Not everyone has a professional research background, as you do, so what are some good starting points for people who want to explore hidden history?
In my presentation, I try to talk about how involved my friends at the local history society were, and still are, as volunteers and part-time workers. I try to mention the kind of documents that one can refer to. I taught a class at Evergreen on doing this kind of research, and how one can go to local archives, the Washington State Archives, and libraries, which often have files — there are so many places that citizens with very little background can go. Historical societies often have a little museum, and they’re more than happy to help you find information about your property or people that you’re interested in.
Is it difficult to spot or appreciate a history that doesn’t intersect with one’s own culture?
That’s a very good question. First of all, if you’re working cross-culturally, an enormous amount of sensitivity is required. You can’t just go blundering into a site where you don’t know or don’t understand the cultural history. With the Japanese-American project, I was invited to do that work, and most of my work with Native Americans has been by invitation. I have never been an anthropologist who just arrives and there I am, doing my thing. I think what you’re also asking, though, is if the answers or the stories run contrary to what they’ve been taught. To be perfectly honest, a lot of histories have been neglected or forgotten and not celebrated — sometimes because the community of people who have that history are not particularly vocal about it, or not particularly interested in having that made public. But it’s also because our local museums and historical societies have focused on the “pioneer history” — early European settlement, people who made a difference in founding a town, and so forth. One realizes there is all this other history to be accounted for, which doesn’t get represented.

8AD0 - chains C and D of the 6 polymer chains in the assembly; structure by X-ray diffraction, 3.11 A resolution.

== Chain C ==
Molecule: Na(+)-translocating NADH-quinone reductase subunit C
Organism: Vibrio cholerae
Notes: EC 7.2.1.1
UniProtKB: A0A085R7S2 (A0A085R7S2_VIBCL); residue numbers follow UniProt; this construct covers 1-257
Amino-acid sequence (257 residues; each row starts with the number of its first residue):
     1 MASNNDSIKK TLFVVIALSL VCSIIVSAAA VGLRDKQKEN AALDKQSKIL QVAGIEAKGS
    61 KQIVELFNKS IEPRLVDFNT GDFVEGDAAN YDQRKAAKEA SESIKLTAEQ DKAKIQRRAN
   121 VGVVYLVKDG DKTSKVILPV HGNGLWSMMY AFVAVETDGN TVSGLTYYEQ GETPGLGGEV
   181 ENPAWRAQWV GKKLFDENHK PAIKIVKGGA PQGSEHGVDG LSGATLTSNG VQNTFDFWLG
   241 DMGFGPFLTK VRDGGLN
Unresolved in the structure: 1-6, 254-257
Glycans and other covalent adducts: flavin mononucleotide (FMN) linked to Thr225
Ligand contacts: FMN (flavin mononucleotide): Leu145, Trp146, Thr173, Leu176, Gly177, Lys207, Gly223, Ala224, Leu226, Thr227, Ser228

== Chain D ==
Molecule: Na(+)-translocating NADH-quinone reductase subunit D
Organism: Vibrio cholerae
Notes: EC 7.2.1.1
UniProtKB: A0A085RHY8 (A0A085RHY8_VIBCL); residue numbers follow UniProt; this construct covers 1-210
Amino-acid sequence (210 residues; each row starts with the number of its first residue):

If someone discovers a previously unknown history, do they have a duty to share it?
Well, that’s tricky. Often in my talks somebody will come up to me and say, “My great grandfather kept a diary when he worked for the Puyallup Tribe as a farmer or as an administrator in the late 1800s. Would you like to see that?” Or, “My grandmother left me a box of Native American artifacts.” I love it when people say that. But I think we all have a responsibility to pay attention to legacy and to our relationship with the past, and bring that forward. It doesn’t mean you are the one who has to do all the work — you can go to a local historical society, you can go to a librarian, you can go to a university and ask a cultural anthropologist. The reason we found Katie Gale’s tombstone was that Pete Bloomfield, who was a logger, remembered 40 years earlier finding some tombstones on property he was logging. And he said, “I’ve always been meaning to tell you about these tombstones.”